There are many variants within the wider scope of an engineering career, and one that has seen a growth in awareness recently is that of process engineer. So, what does someone working in a process engineer job actually do on a day-to-day basis?
Within a manufacturing company, the process engineers will be the people most closely involved in the planning, management, on-going co-ordination and control of a manufacturing process, whatever the end product may be. They are the ones who ensure that the manufacturer creates goods efficiently, within its cost parameters, and that those goods are up to the required level of quality.
Process engineer jobs.
When the manufacturing process begins, the process engineer will be the one who takes on the responsibility for the end to end creation of whatever the product is, and who will be there on a day to day basis to ensure that the manufacturing process runs to plan.
They will normally be responsible for setting costs and budgets, determining timescales and employment needs, and supervising this team through the process. They may also be involved in overseeing tenders for new equipment.
The nature of the manufacturing process will, of course, differ between industries. Process engineers could be overseeing the creation of anything from industrial paint and chemicals to our everyday household consumables, but the skills that are required to maintain the required manufacturing discipline and output will be the same.
Problem-solving skills an essential requirement in process engineer jobs.
Process engineers need to be logical thinkers, with the capability to look at a problem from various angles and come up with a practical, cost-effective solution. They will need good negotiating and motivational skills, as well as fine attention to detail.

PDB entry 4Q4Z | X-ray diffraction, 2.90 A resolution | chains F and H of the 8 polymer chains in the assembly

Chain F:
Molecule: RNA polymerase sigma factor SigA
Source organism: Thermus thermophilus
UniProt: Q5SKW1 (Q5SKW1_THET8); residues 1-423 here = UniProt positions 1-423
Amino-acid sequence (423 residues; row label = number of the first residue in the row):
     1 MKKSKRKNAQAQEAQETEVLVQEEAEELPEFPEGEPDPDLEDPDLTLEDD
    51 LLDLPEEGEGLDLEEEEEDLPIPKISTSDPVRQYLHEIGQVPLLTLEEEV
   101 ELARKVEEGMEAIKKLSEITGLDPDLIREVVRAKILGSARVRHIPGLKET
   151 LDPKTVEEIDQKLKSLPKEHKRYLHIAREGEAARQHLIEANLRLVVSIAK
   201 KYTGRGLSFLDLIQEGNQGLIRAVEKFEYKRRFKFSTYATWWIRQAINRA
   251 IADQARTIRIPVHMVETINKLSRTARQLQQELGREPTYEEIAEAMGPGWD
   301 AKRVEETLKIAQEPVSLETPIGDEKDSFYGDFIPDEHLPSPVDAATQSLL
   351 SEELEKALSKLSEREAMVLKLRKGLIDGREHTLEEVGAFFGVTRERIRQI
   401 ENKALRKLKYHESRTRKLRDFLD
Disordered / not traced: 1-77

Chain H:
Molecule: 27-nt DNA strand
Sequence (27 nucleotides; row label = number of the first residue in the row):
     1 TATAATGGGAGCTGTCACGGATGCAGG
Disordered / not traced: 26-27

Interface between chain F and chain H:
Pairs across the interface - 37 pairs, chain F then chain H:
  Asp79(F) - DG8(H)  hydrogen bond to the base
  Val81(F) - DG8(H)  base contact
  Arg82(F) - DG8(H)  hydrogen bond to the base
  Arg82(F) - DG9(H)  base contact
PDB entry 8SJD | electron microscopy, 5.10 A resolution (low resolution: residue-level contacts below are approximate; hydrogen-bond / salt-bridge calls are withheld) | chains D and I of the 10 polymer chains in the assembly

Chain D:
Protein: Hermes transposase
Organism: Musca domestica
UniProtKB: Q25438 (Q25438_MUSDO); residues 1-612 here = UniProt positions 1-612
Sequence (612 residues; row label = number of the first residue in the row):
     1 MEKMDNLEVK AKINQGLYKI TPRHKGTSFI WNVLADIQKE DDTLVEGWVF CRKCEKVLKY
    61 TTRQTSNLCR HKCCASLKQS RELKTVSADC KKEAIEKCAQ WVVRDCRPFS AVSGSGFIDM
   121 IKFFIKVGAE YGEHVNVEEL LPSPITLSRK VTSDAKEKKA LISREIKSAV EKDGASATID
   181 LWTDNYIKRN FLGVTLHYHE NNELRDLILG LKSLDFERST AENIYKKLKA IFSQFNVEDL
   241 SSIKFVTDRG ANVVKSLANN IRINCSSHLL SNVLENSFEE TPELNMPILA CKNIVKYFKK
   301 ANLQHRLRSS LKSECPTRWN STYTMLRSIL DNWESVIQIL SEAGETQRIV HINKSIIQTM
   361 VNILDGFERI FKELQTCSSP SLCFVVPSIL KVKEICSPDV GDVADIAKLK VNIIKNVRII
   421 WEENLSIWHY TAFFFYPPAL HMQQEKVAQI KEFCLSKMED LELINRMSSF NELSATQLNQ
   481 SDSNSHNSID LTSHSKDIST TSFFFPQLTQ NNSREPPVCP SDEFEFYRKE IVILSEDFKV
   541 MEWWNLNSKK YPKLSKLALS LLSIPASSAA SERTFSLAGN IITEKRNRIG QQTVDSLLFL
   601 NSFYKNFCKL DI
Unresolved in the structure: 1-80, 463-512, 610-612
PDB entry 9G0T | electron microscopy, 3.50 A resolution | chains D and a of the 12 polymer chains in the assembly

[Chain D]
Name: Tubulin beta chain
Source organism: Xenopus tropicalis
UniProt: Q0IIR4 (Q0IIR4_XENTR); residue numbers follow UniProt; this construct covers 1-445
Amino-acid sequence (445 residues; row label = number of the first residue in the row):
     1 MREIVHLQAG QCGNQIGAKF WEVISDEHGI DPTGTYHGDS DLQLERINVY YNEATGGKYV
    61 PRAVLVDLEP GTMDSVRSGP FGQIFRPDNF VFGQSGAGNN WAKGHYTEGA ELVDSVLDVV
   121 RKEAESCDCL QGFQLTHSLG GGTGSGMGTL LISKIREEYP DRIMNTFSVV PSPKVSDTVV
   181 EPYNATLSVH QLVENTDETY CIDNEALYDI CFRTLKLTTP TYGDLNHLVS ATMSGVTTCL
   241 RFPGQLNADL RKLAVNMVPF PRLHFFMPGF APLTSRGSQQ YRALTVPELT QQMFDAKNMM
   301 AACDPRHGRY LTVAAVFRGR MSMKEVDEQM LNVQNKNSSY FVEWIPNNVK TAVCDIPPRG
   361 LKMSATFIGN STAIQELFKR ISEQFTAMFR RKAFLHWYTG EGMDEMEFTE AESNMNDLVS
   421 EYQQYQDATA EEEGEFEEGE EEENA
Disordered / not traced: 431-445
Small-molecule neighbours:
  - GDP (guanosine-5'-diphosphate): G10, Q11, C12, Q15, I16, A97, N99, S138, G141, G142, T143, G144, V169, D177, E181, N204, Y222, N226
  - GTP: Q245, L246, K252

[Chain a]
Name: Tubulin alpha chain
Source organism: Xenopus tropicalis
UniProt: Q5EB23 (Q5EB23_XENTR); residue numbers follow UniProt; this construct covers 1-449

Typically, they will be working with a range of other engineers across the project, and will also need to be able to liaise with many other employees who have input into the process, such as accountants, construction workers, and human resources. Process engineers must be able to keep a project to time and to budget, and ensure that a wide team of employees also work consistently towards this goal. Over time, process engineers can look to attained incorporated engineer status.
Wide variety of opportunities.
Typical degree subjects for potential process engineers would include various types of engineering, such as chemical, electronic, or production and manufacturing engineering, as well as associated subjects such as materials science, chemistry or biochemistry.
A degree in business or management could also be applicable, if supplemented with proof of engineering aptitude or experience. A wide variety of process engineer jobs can be found in a range of industries, such as chemicals manufacturing, technology, pharmaceuticals and also scientific research and development.
Essentially, any industry that incorporates a manufacturing process will require process engineers, meaning that there are plenty of opportunities to learn different disciplines within the sector, and skills are largely transferable between industries.
In terms of salary, a graduate upon entering this field might expect to start on around £25,000, whilst a more experienced process engineer, with a few years’ experience and some management exposure, should be able to command a salary in excess of £40,000 per annum. Randstad can be very helpful when searching for jobs in this sector.